Occasionally, searching through historical newspaper archives can provide other benefits as well, such as a humorous story that gives you a chuckle—or a truly bizarre story that makes you scratch your head and marvel how truth really is stranger than fiction.
The following is a good example. It's a remarkable story about a dutiful husband, Mr. Walters, who was bringing his wife's body home on a steamboat so that she could "be buried among her relations and friends." And then a terrible accident struck the boat, killing almost everyone on board. The husband, too, would have died—except for the eerie fact that his wife managed to save him!
This incredible story was printed by the Albany Evening Journal (Albany, New York), 4 December 1855, page 2:
There was the faithful Mr. Walters, taking his wife's body from Chicago to Philadelphia, traveling on board the steamship Anthony Wayne. One night tragedy struck: all the steamer's boilers suddenly exploded, "killing nearly every one on board." The force of the explosion blasted the unfortunate Mr. Walters high in the sky—according to the newspaper article, an astonishing "several hundred feet into the air"—before he smashed back into the water nearly dead. In "his frantic struggles to keep himself afloat" he flailed against a box drifting by—"to which he clung all night long with desperation."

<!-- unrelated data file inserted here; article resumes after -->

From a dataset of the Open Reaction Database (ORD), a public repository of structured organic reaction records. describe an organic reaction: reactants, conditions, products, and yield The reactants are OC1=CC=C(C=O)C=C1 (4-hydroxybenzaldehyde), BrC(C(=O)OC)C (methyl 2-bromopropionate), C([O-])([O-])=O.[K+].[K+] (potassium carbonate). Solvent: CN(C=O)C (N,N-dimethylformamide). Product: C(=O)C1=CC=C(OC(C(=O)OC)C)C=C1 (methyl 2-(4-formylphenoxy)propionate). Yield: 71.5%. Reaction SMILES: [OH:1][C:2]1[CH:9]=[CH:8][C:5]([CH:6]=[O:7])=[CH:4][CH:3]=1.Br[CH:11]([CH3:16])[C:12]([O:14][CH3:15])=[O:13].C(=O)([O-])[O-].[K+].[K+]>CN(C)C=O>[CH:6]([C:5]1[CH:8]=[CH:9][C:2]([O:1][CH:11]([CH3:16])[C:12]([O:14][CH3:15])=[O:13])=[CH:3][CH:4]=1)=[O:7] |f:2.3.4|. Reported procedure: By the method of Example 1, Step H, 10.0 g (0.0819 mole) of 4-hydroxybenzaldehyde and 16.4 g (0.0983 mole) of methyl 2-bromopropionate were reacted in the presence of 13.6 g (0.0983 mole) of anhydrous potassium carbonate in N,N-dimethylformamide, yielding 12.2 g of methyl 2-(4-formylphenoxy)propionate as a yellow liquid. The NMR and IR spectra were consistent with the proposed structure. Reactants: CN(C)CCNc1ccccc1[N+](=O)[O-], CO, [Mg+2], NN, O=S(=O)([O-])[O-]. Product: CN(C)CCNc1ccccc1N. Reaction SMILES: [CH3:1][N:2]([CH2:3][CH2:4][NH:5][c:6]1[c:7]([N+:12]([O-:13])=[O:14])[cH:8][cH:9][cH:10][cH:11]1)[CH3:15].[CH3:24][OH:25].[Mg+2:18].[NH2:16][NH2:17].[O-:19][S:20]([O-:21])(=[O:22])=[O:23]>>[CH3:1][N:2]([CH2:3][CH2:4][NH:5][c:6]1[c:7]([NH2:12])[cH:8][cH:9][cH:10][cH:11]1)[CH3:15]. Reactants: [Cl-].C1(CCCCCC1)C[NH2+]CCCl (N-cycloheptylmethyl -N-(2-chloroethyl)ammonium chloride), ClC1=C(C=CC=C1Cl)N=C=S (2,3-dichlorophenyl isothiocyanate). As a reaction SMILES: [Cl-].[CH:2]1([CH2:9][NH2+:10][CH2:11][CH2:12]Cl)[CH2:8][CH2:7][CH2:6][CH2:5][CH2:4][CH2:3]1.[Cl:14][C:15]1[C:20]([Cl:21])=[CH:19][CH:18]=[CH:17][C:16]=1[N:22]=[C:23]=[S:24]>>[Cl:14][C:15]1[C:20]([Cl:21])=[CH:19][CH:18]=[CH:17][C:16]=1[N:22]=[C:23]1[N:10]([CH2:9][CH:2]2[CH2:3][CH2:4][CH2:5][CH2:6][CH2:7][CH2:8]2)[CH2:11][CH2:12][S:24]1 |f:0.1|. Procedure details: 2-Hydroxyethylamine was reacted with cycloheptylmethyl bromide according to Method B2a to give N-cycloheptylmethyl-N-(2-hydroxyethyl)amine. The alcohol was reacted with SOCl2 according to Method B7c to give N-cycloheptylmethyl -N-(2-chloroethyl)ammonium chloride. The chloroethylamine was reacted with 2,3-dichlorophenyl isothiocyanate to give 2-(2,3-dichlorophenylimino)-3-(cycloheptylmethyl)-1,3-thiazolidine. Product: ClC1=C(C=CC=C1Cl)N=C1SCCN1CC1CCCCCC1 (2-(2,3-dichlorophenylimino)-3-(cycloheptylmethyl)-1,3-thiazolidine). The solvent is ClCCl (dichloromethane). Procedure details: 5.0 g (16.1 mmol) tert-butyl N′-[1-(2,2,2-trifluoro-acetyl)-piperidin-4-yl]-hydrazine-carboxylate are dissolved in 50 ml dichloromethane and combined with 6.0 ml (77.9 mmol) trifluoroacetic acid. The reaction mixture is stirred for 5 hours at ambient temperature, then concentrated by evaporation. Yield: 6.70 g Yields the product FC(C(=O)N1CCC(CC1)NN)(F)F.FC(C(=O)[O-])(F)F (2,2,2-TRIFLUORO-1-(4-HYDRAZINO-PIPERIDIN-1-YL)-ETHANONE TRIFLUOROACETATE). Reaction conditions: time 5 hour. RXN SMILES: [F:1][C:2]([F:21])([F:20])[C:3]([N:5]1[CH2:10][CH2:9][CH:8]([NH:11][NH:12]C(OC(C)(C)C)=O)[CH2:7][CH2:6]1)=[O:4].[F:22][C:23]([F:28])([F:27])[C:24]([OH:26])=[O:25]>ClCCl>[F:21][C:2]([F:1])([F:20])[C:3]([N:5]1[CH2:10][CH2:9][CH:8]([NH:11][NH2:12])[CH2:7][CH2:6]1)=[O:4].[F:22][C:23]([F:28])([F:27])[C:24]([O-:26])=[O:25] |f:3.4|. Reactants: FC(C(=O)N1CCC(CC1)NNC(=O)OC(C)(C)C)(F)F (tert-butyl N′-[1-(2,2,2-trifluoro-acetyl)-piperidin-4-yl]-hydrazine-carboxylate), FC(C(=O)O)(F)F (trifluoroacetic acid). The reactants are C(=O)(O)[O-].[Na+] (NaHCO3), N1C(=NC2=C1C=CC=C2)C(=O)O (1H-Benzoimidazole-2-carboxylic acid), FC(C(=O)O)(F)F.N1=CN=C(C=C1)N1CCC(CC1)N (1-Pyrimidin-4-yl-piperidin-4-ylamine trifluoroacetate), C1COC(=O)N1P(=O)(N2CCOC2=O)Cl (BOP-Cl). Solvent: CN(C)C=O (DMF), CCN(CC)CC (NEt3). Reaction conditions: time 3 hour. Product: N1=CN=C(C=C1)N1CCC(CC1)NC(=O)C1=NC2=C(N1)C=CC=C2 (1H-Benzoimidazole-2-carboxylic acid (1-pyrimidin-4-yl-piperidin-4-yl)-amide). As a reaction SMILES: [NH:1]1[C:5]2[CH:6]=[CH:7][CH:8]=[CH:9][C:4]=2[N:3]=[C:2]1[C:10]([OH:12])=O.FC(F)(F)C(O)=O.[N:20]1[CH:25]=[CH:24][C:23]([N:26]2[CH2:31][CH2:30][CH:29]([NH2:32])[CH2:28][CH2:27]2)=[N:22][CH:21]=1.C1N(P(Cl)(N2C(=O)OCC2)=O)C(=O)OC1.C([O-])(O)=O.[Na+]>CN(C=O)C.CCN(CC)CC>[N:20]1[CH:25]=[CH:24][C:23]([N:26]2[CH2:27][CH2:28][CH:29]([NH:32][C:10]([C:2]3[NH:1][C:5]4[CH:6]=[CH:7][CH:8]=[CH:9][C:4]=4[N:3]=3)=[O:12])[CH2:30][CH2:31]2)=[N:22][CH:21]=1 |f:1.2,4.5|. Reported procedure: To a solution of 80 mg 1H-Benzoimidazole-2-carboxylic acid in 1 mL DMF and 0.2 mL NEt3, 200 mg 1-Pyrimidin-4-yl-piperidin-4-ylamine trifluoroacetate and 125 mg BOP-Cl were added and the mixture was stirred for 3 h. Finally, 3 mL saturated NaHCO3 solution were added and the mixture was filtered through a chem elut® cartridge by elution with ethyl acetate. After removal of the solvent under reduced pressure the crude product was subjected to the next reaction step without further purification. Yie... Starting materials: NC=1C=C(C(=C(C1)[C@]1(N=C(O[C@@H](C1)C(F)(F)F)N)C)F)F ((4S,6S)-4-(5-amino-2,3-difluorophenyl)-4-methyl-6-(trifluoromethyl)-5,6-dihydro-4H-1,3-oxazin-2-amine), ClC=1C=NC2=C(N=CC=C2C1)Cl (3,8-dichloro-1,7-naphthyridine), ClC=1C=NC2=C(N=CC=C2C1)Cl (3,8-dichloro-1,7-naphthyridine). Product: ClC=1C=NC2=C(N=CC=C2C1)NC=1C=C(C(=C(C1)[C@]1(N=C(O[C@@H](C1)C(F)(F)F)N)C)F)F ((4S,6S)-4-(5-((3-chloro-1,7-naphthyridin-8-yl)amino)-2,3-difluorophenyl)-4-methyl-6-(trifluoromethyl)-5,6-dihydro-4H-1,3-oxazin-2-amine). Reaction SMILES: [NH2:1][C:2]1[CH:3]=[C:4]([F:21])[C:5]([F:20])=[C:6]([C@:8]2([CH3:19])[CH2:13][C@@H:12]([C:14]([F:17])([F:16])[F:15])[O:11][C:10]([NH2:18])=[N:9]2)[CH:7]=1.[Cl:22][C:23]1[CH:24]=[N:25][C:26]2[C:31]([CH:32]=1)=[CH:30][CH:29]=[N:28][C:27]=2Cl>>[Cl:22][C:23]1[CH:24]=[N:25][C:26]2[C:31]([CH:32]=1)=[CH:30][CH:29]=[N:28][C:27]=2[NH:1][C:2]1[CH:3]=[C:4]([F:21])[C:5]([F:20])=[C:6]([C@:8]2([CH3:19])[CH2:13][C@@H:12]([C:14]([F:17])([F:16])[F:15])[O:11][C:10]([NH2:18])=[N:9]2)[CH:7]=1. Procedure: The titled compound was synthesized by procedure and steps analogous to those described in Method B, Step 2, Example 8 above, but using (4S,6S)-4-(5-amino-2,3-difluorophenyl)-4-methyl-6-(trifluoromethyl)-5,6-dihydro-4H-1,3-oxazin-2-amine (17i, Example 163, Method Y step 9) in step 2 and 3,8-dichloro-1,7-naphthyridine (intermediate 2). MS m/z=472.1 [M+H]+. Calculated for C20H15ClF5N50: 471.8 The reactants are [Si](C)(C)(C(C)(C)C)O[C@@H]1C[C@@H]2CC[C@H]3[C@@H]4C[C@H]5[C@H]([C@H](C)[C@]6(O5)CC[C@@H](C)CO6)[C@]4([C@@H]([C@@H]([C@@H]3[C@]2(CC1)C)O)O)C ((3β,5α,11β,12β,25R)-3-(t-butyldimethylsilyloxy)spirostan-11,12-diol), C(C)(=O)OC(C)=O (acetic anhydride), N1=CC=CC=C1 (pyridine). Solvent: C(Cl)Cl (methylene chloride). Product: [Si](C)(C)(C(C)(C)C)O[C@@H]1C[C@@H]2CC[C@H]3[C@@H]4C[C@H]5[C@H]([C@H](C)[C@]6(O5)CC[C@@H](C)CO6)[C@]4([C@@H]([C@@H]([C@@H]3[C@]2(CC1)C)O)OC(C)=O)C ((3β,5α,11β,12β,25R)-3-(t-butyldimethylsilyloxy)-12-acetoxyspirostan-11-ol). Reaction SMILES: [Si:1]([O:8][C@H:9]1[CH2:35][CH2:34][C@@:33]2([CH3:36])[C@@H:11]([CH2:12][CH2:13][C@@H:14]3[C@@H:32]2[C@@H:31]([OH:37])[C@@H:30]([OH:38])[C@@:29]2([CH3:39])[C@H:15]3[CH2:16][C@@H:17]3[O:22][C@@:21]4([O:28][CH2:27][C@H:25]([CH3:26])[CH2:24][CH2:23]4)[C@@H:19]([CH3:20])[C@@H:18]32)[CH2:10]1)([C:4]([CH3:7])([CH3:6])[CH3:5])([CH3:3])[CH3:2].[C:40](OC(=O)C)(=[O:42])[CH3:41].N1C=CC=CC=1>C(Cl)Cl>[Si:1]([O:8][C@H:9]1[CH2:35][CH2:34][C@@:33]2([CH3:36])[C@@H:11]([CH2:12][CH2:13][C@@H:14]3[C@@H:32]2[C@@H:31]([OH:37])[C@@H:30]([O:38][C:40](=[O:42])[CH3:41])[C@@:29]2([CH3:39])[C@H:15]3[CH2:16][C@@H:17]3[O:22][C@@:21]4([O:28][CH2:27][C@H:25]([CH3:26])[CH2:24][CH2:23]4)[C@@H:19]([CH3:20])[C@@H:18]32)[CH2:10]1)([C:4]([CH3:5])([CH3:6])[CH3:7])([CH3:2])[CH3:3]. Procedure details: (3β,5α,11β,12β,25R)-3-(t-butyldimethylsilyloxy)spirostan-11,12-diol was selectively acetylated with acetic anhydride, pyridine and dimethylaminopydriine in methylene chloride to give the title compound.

Yes, that floating box was the difference between life and death for Mr. Walters. Imagine his shock when the light of dawn revealed that the providential box that saved his life was the coffin containing "the remains of a fond and loving wife"—his wife, who even in death managed to save the man she loved!
Have fun doing your family history research by searching old newspapers. And keep a sharp eye out—you never know what you'll find!